“You had involvement with PETA and the unions, and they were attacking ritual slaughter, which affects all of us,” said Rabbi Pesach Lerner, a Lubavitcher who is the executive vice president of the National Council of Young Israel. “It was agenda driven. And unfortunately, we saw how agenda drove it, not truth.”
Now that the various charges against Rubashkin have either been dropped or turned into convictions, the main criticism fueling the feelings of injustice have to do with the way the case has been handled.
Haredi critics have a number of complaints. They point to the large number of counts that multiplied with each successive indictment against Rubashkin, which added up to the 86 counts of bank fraud for which he was found guilty. Rubashkin was not allowed to be free on bail because it was feared that he might flee to Israel — a decision that was seen by his supporters as antisemitic. And finally, the prosecution’s demand that Rubashkin be sentenced to many years in prison is perceived as an unprecedented and discriminatory move based on political calculations.
“We understand he made mistakes,” said Aaron Goldsmith, a rabbi living in Postville who is close with the Rubashkin family and also served on the city council. “But there is unilateral support for the fact that he is being singled out and treated worse than anybody who’s faced the same accusations. We think there is a lot of politics behind it because the federal government made a very big showcase. If they don’t end up with a monster-type person at the end of it, it may appear that they’ve overstepped what they should have done.”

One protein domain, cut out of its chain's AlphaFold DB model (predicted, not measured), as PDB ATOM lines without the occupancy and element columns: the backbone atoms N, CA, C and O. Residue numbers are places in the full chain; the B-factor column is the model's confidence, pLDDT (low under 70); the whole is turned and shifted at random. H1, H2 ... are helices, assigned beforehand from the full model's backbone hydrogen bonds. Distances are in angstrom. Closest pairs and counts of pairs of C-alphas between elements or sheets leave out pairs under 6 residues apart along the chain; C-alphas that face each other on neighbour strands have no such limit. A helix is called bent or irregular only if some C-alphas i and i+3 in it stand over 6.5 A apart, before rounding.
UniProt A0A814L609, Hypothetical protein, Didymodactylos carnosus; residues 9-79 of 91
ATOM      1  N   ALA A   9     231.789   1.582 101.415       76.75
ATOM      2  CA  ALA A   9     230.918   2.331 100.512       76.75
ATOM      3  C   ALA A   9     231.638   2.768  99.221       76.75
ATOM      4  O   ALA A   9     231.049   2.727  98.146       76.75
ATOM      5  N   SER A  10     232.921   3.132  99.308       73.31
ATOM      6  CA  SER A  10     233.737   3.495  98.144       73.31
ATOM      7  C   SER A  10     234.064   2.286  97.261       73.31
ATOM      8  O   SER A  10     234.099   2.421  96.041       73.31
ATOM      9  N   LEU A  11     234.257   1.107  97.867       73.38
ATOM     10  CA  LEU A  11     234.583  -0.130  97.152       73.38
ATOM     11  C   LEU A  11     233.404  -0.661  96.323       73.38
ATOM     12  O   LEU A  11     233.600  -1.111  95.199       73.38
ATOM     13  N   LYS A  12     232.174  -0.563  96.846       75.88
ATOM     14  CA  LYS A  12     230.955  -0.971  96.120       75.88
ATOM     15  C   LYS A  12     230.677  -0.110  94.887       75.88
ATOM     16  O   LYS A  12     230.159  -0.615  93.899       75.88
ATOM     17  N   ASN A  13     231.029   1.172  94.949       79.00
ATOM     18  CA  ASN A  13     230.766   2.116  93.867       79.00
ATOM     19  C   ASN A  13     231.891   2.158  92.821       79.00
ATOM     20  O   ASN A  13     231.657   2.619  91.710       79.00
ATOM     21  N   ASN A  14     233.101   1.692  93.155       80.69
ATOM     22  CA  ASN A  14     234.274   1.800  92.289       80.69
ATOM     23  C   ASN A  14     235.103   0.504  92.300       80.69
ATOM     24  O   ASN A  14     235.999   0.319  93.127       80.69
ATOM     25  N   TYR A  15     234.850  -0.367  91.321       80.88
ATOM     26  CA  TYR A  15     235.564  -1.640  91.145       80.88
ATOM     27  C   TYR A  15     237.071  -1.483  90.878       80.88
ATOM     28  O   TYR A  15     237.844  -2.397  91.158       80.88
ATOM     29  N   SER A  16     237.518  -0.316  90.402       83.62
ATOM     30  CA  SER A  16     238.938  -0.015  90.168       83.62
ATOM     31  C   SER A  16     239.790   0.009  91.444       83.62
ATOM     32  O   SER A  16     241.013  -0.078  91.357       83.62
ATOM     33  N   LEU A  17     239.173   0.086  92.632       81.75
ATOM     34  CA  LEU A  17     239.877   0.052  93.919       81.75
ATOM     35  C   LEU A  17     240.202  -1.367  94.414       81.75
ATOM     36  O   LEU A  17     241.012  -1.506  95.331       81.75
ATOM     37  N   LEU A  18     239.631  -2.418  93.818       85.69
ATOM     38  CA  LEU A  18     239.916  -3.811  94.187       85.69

Even a harsh and persistent critic of the Rubashkins like Shmarya Rosenberg, whose website, FailedMessiah.com, has kept up a steady drumbeat of posts uncovering their various wrongdoings, thinks the federal government was “ham-handed,” as he put it, at various points in the prosecution. The threat of life imprisonment and the use of “right of return” as justification for denying bail were two such moments, according to Rosenberg.